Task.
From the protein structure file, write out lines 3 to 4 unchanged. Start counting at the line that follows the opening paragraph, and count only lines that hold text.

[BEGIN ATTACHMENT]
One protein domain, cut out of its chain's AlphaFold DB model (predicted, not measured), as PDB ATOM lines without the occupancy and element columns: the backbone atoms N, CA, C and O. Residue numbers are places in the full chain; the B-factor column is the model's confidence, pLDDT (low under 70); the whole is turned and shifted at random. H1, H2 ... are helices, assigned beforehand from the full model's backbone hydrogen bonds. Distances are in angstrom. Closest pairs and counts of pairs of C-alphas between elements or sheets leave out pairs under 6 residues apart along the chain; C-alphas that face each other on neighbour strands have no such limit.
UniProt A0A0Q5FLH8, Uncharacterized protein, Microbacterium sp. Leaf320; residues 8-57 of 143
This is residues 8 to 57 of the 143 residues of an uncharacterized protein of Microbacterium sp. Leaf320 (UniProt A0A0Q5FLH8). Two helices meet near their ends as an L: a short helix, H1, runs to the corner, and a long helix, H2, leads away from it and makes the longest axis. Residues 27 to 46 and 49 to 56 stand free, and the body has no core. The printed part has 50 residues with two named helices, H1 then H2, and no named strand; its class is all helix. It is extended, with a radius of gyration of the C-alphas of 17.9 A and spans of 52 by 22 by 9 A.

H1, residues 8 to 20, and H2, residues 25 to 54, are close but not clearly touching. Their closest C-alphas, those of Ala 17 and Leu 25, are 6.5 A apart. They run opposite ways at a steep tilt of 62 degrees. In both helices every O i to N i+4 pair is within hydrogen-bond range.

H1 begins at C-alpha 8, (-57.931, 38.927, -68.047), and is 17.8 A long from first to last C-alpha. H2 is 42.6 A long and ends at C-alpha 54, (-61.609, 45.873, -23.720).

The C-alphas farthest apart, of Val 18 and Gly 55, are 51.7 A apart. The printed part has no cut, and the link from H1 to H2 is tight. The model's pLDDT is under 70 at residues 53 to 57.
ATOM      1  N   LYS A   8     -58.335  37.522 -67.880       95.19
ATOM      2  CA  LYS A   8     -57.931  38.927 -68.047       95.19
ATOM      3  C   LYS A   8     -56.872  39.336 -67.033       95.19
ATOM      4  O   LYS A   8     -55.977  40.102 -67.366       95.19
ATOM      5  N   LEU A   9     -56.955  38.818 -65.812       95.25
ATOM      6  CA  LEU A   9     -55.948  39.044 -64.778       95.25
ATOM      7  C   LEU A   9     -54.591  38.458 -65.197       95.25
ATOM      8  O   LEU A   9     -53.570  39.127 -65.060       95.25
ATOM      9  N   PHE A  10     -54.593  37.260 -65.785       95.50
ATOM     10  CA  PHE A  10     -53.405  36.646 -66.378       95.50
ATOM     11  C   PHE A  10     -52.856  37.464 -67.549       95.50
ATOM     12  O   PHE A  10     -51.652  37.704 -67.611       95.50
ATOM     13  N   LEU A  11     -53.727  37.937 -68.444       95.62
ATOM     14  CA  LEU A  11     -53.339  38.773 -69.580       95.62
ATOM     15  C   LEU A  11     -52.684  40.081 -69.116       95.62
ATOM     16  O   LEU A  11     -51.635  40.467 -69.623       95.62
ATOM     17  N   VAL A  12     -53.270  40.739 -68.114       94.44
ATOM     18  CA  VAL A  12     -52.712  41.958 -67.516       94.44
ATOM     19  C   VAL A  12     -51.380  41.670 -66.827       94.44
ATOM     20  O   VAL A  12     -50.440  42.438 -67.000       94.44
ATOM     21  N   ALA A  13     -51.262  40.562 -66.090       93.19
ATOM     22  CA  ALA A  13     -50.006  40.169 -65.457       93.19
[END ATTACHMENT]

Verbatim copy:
H1, residues 8 to 20, and H2, residues 25 to 54, are close but not clearly touching. Their closest C-alphas, those of Ala 17 and Leu 25, are 6.5 A apart. They run opposite ways at a steep tilt of 62 degrees. In both helices every O i to N i+4 pair is within hydrogen-bond range.

H1 begins at C-alpha 8, (-57.931, 38.927, -68.047), and is 17.8 A long from first to last C-alpha. H2 is 42.6 A long and ends at C-alpha 54, (-61.609, 45.873, -23.720).